Tuesday 15 March 2016

Formulation of Lubricants: Base Oils

Base oils are the fundamental building blocks of a finished lubricating oil or grease, their properties and endurance are depending on their quality. Typically comprise 80 % - 90 % of the finished lubricant.
Every base oil meet a series of properties related to its chemical composition, the main ones are:
· Oxidation stability, degradation process by oxidative mechanisms induced by temperature.
· Thermal stability, high-temperature stability without oxygen.
· Carbon residue, solid residues formation, as soot, produced by high temperature.
· Natural solvency, capacity to solve chemical products, as additives or contaminants.
· Seal compatibility, base stocks should protect seals.
· Viscosity index, or viscosity-temperature relationship.
· Low-temperature properties, base stocks should have low wax content, because they have got a high poor point.
· Volatility, the tendency to evaporation, high volatility reduce flashpoint.
· Oxidation, corrosion, and rust, base oils should be water and acid-free.
· Colour doesn't influence the final result. Refined base oils are brown-amber colored, hydrotreated are yellow-golden colored, synthetic base oils are uncolored, and heavy-based oils are black-greenish colored.
· Toxicity, as much refined are the base oils as low toxicity they are, reaching even no toxic base oils.
· Biodegradability, high refined and synthetic base oils are practically biodegradable. The biodegradability is ensured by bio-based ester.
· Demulsification, the ability of oil and water to separate.
· Foam characteristics, the tendency to foam formation and the stability of the foam results.

1.  Mineral Base Oils.
They are manufactured from crude oil, separated by a distillation process in a vacuum column, refining in several stages and various treatments which result in a large variety of medical, cosmetic, industrial and automotive oils and lubricants.
In any case, mineral base oils are combinations of paraffin, iso-paraffin, naphthene, aromatic, and sulfur and nitrogen compounds. According to content in paraffin and iso-paraffin, base oils are called naphthenic (content in paraffinic from 42 % to 50 %), neutral (from 50 % to 56 %) and paraffinic (from 56 % to 67 %). 
Figure 1 Mineral base oils: (a) y (b) - Paraffin, (c) - Naphthene, (d) - Aromatic.
Mineral-based oils provide good lubricity and protection against corrosion, compatibility with seals and paints, natural solvency, hydrolytic stability, and low costs.
On the other hand, they have got a low flash point, high pour point, and low oxidation and temperature stability, so the range of operation temperature and duration is limited.
API (American Petroleum Institute, USA) classifies base oils by sulfur content, saturates content and viscosity index.
Usually, Group I base oils are produced by refining and dewaxing, but Group II and Group III are produced by hydrotreating, followed by dewaxing or wax isomerization. 

 Base Oils
Saturates Content
Sulfur Content
Viscosity Index
 Group I
<90 %
>0.03 %
80 – 120
 Group II
>90 %
<0.03 %
 Group III
>90 %
<0.03 %

Table 1 API Clasification (1st part)

2.  Re-refined Base Oils.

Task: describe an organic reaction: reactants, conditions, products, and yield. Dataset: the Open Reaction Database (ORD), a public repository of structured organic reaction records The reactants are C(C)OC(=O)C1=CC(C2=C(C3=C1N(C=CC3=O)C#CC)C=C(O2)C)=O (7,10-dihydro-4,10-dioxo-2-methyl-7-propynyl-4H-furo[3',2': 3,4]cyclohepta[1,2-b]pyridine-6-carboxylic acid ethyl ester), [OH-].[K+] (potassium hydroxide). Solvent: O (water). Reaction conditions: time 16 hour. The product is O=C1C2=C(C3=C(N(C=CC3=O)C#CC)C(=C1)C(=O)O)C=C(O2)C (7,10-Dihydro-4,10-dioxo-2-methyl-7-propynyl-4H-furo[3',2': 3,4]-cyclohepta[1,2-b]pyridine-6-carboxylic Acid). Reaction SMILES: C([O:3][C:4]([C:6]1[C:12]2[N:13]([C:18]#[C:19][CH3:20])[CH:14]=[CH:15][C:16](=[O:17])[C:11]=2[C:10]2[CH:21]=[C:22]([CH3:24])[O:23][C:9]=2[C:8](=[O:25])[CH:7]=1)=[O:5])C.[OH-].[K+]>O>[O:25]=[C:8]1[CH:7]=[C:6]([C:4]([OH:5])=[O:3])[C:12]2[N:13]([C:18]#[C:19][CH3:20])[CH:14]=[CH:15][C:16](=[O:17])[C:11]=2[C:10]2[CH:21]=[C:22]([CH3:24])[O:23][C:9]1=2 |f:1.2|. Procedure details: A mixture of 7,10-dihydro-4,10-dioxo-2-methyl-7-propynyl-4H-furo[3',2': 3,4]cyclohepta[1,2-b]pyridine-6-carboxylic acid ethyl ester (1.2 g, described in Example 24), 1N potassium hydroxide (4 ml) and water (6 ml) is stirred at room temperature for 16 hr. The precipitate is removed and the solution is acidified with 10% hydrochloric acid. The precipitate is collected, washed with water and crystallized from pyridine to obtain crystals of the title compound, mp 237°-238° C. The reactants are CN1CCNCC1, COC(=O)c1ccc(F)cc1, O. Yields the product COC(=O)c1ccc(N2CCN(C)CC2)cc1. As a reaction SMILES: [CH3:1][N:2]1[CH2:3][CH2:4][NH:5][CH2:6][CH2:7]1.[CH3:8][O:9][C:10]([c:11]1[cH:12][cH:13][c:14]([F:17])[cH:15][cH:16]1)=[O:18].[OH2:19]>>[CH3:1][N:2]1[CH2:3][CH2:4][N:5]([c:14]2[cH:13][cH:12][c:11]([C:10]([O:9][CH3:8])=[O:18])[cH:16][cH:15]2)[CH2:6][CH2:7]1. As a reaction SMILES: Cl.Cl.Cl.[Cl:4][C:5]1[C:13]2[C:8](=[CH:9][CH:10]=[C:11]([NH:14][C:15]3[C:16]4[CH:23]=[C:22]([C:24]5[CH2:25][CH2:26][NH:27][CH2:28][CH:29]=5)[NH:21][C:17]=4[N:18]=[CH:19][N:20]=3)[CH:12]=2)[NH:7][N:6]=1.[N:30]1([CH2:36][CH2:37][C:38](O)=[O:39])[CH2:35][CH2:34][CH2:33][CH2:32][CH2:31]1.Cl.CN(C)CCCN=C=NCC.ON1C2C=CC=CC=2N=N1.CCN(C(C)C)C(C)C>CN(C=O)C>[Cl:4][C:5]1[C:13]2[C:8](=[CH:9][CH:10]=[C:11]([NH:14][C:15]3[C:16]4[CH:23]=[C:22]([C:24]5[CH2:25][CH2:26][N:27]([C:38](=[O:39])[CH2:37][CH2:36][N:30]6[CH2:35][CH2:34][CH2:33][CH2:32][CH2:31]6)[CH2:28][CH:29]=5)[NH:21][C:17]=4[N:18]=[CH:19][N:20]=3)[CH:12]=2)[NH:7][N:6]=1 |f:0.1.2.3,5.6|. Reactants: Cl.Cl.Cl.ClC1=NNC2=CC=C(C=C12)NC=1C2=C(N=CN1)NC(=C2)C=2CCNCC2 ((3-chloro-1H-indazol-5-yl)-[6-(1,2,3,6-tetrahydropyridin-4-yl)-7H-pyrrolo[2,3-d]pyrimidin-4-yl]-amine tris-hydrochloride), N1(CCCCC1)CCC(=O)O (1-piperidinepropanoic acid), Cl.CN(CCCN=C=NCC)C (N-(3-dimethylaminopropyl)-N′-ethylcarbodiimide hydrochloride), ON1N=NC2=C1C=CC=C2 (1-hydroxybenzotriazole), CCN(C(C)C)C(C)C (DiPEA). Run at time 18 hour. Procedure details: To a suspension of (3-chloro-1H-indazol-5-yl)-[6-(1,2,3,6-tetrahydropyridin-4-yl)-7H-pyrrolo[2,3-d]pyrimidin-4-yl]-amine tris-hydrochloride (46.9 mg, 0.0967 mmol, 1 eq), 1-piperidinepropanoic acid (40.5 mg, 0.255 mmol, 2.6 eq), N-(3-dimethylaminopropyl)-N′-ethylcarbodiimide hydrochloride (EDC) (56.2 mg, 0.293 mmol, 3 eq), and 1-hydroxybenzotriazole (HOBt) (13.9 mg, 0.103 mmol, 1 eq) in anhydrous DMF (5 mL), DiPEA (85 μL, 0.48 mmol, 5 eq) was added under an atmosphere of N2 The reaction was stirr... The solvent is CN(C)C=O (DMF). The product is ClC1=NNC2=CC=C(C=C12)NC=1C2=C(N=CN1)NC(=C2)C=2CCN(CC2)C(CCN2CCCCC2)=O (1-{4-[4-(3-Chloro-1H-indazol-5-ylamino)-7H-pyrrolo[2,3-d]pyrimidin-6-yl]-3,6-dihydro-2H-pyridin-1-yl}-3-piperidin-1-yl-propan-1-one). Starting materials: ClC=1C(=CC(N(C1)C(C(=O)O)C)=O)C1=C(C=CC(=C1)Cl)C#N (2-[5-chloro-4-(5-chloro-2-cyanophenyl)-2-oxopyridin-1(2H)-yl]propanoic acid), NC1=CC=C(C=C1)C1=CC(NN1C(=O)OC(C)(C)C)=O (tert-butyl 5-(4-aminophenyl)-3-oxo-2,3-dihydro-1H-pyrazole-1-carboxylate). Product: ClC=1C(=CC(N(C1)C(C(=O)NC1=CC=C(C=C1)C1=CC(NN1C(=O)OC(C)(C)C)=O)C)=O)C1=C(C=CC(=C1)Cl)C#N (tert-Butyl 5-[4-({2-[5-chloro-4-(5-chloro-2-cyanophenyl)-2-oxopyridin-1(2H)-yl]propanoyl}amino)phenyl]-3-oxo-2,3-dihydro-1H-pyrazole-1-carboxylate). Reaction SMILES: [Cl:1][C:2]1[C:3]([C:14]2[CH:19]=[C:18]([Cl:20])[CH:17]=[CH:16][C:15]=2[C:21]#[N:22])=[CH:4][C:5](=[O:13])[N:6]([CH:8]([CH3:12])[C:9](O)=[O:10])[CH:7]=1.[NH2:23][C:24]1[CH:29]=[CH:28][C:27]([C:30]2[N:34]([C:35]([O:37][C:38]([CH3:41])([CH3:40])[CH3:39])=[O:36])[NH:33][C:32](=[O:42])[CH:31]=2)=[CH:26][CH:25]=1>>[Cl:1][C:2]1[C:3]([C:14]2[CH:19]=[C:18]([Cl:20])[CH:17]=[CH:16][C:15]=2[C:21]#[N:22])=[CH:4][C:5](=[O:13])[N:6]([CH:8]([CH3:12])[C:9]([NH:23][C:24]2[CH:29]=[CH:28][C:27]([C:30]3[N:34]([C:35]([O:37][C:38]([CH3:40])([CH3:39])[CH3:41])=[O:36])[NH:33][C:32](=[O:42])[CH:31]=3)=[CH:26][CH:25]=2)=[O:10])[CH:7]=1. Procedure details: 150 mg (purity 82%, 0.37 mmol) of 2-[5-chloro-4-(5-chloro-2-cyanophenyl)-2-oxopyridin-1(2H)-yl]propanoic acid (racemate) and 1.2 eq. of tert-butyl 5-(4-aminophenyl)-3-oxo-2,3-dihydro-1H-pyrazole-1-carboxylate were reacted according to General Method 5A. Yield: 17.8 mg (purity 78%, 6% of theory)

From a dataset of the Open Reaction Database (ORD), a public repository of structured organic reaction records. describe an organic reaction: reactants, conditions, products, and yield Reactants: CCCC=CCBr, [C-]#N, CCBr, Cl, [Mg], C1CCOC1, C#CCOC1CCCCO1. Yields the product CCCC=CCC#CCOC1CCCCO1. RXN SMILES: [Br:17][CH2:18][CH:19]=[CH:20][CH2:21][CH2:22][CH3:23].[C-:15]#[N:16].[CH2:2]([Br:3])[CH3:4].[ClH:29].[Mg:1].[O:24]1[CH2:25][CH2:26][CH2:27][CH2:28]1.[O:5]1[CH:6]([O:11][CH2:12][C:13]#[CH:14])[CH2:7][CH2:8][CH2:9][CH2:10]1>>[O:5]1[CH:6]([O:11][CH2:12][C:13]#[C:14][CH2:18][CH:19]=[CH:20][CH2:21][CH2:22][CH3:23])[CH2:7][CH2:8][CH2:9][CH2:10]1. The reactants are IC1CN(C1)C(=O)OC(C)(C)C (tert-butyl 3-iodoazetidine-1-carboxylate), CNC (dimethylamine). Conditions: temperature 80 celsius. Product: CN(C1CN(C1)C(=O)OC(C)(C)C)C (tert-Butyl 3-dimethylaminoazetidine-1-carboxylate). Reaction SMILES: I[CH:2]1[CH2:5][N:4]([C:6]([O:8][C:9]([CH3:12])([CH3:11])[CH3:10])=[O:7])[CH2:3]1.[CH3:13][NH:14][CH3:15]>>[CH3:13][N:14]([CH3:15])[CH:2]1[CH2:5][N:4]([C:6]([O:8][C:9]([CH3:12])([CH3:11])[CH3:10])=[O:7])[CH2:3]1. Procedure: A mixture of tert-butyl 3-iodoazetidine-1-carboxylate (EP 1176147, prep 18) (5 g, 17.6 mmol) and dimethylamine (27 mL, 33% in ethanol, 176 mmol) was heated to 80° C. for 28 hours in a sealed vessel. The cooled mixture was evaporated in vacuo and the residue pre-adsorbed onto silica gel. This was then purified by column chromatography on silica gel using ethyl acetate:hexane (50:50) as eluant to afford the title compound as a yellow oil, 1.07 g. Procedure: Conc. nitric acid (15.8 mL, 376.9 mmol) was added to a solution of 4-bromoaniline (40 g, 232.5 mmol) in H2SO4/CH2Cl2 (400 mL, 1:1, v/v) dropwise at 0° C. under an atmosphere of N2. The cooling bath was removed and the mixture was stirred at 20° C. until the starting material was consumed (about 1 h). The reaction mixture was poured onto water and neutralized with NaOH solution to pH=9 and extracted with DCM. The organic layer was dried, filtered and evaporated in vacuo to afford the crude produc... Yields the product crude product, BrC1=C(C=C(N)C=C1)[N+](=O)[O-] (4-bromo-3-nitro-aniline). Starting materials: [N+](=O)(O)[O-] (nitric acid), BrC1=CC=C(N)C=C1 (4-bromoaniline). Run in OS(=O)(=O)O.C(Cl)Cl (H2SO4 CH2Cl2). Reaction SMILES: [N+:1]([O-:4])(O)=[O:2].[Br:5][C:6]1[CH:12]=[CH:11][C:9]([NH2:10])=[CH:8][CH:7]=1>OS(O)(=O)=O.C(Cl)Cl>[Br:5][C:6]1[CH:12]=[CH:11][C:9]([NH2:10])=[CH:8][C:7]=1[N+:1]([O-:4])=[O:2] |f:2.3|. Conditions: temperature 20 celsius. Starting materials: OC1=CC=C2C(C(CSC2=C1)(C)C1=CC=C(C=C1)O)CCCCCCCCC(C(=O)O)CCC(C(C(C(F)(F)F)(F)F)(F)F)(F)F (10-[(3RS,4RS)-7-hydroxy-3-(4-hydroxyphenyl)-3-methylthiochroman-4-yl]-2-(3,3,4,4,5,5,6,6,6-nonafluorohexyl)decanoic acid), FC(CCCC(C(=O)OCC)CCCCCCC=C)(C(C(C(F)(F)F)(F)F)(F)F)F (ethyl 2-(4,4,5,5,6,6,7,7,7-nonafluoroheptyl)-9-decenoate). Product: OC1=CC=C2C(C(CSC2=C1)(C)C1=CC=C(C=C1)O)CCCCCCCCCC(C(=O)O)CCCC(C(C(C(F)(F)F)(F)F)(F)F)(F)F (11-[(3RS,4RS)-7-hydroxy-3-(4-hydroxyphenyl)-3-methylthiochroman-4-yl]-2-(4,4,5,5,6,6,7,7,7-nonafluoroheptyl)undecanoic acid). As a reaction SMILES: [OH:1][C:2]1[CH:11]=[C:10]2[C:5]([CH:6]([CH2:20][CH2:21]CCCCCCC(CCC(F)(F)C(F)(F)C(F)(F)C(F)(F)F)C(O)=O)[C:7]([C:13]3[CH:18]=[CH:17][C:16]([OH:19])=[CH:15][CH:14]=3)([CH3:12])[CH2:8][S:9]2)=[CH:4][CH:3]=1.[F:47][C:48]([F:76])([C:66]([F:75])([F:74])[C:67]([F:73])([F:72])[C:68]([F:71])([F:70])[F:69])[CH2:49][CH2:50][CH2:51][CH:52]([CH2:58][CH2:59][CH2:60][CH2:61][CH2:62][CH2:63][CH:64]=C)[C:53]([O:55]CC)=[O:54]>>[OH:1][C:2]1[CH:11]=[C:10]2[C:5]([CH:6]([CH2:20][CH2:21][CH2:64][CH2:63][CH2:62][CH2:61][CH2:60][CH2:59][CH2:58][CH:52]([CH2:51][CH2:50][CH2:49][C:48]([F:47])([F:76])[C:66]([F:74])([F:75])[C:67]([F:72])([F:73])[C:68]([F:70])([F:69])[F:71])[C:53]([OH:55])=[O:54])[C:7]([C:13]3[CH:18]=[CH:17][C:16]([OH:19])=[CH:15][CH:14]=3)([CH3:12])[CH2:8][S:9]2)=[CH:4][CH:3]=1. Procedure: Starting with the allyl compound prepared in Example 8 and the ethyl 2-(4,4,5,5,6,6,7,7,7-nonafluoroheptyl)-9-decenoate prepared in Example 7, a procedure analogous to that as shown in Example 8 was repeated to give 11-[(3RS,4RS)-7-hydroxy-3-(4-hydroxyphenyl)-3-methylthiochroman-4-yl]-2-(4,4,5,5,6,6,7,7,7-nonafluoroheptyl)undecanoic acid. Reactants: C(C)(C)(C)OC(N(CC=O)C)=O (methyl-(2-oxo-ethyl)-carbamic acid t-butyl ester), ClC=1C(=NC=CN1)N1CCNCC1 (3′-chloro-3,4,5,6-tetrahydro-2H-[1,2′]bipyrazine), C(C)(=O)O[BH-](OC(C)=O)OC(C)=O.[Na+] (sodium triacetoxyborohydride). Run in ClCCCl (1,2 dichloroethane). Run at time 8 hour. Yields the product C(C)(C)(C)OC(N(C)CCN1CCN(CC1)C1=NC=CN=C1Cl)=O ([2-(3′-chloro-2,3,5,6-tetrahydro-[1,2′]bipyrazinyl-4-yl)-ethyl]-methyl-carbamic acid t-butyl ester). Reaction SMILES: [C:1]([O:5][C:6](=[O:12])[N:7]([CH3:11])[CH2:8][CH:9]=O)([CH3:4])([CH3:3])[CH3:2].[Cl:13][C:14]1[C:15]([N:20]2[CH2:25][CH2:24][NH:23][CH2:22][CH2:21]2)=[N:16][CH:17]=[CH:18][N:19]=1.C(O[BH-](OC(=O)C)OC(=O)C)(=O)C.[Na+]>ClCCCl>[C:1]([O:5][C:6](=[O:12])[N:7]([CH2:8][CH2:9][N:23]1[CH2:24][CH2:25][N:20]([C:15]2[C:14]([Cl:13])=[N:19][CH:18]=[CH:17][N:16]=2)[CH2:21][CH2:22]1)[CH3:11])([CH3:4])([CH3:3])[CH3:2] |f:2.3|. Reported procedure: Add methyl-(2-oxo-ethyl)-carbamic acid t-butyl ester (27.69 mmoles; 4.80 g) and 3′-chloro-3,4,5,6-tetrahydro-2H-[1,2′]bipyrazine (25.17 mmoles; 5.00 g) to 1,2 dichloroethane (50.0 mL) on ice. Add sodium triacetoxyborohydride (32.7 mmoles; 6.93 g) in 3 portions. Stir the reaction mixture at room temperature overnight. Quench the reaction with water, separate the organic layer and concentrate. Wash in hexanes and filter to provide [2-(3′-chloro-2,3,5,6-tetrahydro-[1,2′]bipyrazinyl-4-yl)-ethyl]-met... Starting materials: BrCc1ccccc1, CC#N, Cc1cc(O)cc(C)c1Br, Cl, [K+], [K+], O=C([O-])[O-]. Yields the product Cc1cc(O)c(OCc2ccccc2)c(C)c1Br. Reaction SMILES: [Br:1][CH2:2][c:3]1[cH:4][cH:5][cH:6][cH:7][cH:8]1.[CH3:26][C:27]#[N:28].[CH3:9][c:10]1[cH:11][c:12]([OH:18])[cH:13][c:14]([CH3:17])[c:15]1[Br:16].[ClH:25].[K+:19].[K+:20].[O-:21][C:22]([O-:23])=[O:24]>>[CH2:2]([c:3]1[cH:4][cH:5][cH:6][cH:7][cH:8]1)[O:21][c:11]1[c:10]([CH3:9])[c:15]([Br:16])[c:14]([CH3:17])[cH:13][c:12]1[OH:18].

Used oils content wear metals, oxidation wastes, particles from combustion, fuel, water, and anti-freeze, so the oil should be changed, but the most of molecules of base oil are in good condition and can be used again. A re-refining process eliminates contaminants and additives to blend a new lubricant.
The regeneration process starts with a chemical treatment to bind wear metals and dirt to make their elimination easier. Next, the dewatering and vacuum distillation process removes water and lighter oils. Finally, a hydrotreating process introduces hydrogen to remove sulfur, nitrogen, chlorine and oxidation products.
The process produces Group I base oils and can reach Group II base oils by high-quality hydrotreating.

3.  Gas-to-Liquids (GTL) Base Oils.
Gas-to-Liquids is a process for converting natural gas into fuels and base oils, GTL process tears natural gas molecules apart and reassembles them into longer chain molecules. The result is extremely pure base oil, formed by iso-paraffin, free of contaminants such as sulfur, aromatics, and metals; that can be considered Group III or can be transformed to Group IV.
Iso-paraffin produced by the GTL process provides good viscosity properties, oxidation resistance, and good low-temperature conditions.

4.  Synthetic Base Oils.
Synthetic base oils are produced, mainly, from low molecular weight hydrocarbons, the process produces high quality and extended service life capability base oils under extremes operating conditions.
In general terms, synthetic base oils are able to handle a wider range of application temperatures, so they provide the best protection both to high and low temperatures.

Base Oils
Type of Base
Group IV
Group V
Other Synthetic Bases

Table 2 API Clasification (2nd part)

The more usual synthetic base oils are:
a.  Synthetic Hydrocarbon Fluids:
The SHFs comprise the fastest-growing type of synthetic lubricant base stock, they all are compatible with mineral base stocks.
Polyalphaolefins (PAO) are unsaturated hydrocarbons with the general formula (-CH2-)n, free of sulfur, phosphorus, metals, and waxes. Provide excellent high-temperature stability and low-temperature fluidity, high viscosity indexes, low volatility and compatible with mineral base oils. Although the oxidation stability is lower than mineral oils and their solvency of polar additives is poor, so usually PAOs are combined with other synthetic oils.